Keeping Up with Castro
Where Things Stand
No major changes to our field this week:
- John Delaney
- Andrew Yang
- Elizabeth Warren
- Tulsi Gabbard
- Julián Castro
- Kirsten Gillibrand
- Kamala Harris
- Pete Buttigieg
- Cory Booker
- Amy Klobuchar
- Bernie Sanders
- Jay Inslee
- John Hickenlooper
- Beto O’Rourke
Who’s up next?
- Rumors are circulating that Joe Biden and Stacey Abrams may run together on a ticket. We’ll see if that pans out
- Michael Bennet of Colorado appears ready to throw his hat in the ring, focusing his message on the preservation of democratic institutions and an insistence on moderation
Keep an eye on …
- John Kerrydrew 4% of the latest CNN poll, which has fueled speculation that he may make another run for the presidency – but I wouldn’t bet the farm on it
On Julián Castro
Backtracking a bit this week to cover a candidate who snuck into the race alongside a couple others: Secretary Julián Castro.
Castro gained a public profile as mayor of San Antonio, Obama’s Secretary of Housing and Urban Development, and as an almost-Veep selection for Hillary Clinton. He has a solid progressive track record, an easy-going personality, and a compelling background as the Mexican-American son of a single mother hailing from the new swing-state of Texas. He is, on paper, exactly the kind of candidate who should be competitive in this race.
And although it may not seem like it right now, Castro will almost definitely be competitive down the road.
It’s easy to point to his challenges: low name-recognition, abysmal polling, and – perhaps most notably – Beto O’Rourke’s shadow. He has struggled to generate press coverage, despite walking the walk like every other candidate so far. And on policy, it’s hard to name an area where he stands out.
But for Castro, it seems like the end game is the long game – a calculated bet that everything we’re seeing now ultimately doesn’t matter. He’s drawing enthusiastic crowds; his favorability numbers are on the rise; and I think we’ll be surprised in a few weeks to see that he’s raised more than expected – and spending much less than his opponents. So regardless of media attention and the pundit class, he’s probably not in the worst spot.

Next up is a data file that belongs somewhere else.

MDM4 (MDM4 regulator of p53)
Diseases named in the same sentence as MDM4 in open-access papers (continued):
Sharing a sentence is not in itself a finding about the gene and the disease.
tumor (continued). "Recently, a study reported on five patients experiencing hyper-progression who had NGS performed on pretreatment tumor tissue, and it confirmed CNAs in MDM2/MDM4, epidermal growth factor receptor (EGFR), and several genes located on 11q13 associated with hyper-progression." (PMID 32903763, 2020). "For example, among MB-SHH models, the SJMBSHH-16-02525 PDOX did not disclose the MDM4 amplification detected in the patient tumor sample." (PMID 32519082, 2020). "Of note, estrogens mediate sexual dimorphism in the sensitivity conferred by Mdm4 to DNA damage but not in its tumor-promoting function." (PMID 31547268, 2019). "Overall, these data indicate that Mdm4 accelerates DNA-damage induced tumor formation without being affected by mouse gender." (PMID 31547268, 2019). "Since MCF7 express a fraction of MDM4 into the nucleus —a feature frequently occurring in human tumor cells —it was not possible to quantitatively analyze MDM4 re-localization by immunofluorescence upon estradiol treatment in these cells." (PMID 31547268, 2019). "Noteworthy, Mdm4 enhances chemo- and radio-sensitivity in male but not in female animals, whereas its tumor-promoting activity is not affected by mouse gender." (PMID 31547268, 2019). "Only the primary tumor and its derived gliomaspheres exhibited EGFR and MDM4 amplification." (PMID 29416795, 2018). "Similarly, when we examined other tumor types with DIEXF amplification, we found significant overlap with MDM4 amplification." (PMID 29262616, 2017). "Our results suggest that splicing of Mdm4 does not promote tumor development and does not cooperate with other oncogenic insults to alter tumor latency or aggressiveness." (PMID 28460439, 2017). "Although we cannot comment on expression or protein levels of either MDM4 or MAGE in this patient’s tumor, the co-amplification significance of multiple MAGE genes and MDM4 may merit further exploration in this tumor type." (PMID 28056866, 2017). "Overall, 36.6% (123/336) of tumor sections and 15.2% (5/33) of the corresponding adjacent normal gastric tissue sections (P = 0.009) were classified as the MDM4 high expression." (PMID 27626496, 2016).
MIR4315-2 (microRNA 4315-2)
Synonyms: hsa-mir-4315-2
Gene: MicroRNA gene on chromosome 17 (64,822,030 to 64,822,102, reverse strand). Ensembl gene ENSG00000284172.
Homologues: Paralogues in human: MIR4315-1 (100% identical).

While some candidates decide to start with a bang, they also risk flaming out quickly – especially if the debates don’t fall their way. It’s easy to see a scenario where Castro is able to outlast his opponents, scoop up a decent amount of delegates, and become extremely relevant by the convention.
I think Castro brings some valuable things to the debate over our nominee: an ability to speak to the background of one of the most important voting blocs, an authenticity and integrity, and a vision for our future that is believable and achievable. While he’s not necessarily one of my top choices, he’s the kind of candidate that we certainly want to consider for president and a representative of our party.
On My Mind: States to Watch
Here are some thoughts on the big states to watch as the primary process begins early next year.
Iowa (February 3)
As usual, Iowa will be a kingmaker in the nomination battle – leading to a big cull of candidates and officially anointing the top tier of the race. For frontrunner candidates like O’Rourke and Harris, this should be the first opportunity to cement themselves as the singularfrontrunner. For the underdogs like Buttigieg and Gillibrand, this is the best bet to catapult themselves for real into the nomination fight. Remember, this is how Obama vaulted himself to the nomination back in 2008.
That said, expect Warren, Biden, and Sanders to put more stock in New Hampshire, where their East coast liberal style will be well-received. But for the most part, all eyes will be on Iowa.
Nevada (February 22) and South Carolina (February 29)
This is our first chance to get a read on Latinx voters and African American voters, respectively – so they’ll be significant and game-changing. Expect another cull of candidates who don’t appear to be in favor with these two important Democratic constituencies.
California and Texas (March 3)
These delegate-rich states both hit on Super Tuesday for the first time – so this consider this an opportunity for a front-runner to deliver a knockout punch to other top tier competition. Or, delegates could get allocated so many different ways that we know for sure we’re headed to a contested convention.
Michigan and Ohio (March 10)
Here we’ll see who resonates with Midwest voters, who will likely be decisive in the general election. This is where we’ll start hearing more and more about “electability” as a “key ingredient” of the eventual Democratic nominee.